Let me be honest: I do feel that the concept of a calling by the divine is a gate. I feel that should I never experience this, I am only pretending to be a witch—hell, perhaps I can’t even do that much. Is it possible that I simply don’t deserve to be chosen by deity or entity or energy? Is it that I must spend years and years striving to be worthy of one?

… Just as I am spending years and years striving to be worthy of the title “author”?

If I never feel that energy, if I never make a bestseller list, do I have any right to call myself witch or author or…? And more importantly… should I never feel the hand of Hekate or hear the pipes of Pan, am I only playing at witch and power and magick? Or is choice, of magick and practice and belief and faith, just as valid as that of divine summons?

Over at Tea Addicted Witch, Scarlet Magdalene writes:

Ask anyone how to get magic, and the answer they will give you is simple and correct: practice.

But anyone who has been this for a while can give you a million analogies as to why this is not the full answer anymore than someone asking how to build muscle and you’re told: lift more. You do all of those squats and before you know it, you have an injury. Why? Because while you were lifting more, you weren’t lifting correctly.

Magic isn’t all that dissimilar.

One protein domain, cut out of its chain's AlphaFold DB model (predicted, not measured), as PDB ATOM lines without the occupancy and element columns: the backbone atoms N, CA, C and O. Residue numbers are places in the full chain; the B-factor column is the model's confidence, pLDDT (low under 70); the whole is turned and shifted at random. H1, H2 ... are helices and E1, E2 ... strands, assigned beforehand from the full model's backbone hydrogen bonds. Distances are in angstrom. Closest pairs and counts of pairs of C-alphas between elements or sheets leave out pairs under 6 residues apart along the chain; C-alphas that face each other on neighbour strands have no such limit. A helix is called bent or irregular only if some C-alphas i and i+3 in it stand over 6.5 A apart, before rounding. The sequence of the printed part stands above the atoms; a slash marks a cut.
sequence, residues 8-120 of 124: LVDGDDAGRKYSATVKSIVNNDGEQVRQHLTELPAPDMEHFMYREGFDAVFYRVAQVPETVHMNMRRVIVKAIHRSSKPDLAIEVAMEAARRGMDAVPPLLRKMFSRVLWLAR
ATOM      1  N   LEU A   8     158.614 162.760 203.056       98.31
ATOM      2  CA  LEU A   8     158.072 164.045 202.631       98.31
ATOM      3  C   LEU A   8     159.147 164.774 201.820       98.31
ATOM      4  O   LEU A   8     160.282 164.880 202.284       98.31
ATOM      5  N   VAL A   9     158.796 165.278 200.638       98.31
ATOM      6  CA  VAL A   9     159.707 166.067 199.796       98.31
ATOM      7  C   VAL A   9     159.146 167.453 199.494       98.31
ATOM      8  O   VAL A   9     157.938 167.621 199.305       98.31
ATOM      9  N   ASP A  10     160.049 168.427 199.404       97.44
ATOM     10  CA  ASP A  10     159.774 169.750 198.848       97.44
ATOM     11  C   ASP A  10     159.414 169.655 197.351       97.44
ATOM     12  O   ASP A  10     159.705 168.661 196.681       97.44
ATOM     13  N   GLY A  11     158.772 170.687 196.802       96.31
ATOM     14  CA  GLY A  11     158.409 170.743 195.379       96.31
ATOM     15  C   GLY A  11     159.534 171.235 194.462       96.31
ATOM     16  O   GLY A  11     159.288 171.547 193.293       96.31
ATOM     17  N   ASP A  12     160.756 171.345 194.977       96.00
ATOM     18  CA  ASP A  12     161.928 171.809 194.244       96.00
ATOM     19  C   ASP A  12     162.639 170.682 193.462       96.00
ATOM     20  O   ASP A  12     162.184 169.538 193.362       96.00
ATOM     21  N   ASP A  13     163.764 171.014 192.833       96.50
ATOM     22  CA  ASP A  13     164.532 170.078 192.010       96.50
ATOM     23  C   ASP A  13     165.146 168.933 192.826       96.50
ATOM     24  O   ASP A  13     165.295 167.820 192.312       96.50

This is not new ground for me, at least. To compare that apple to my orange, ask any one of us how to get published, and we will say: write.

Be, Change, Become: Practice it takes.

And like Scarlet says regarding magick, so is it true in writing. Often, our first few books are terrible. Even if they become published, they may become something of a cringe-worthy addition to our back list, simply because of how much we may have done wrong. But writing is practice, and so… practice, practice, practice. We learn, we get better, we write more and better books.

Yet as we are all aware, even badly written books can sometimes still get published. And badly practiced magick, I assume, can still (sometimes?) work. Does a bit of success without Hekate’s or publisher’s focused brand make us witches and authors? Or… just lucky?

Once again, in a different article at Under the Ancient Oaks, John Beckett reminds us: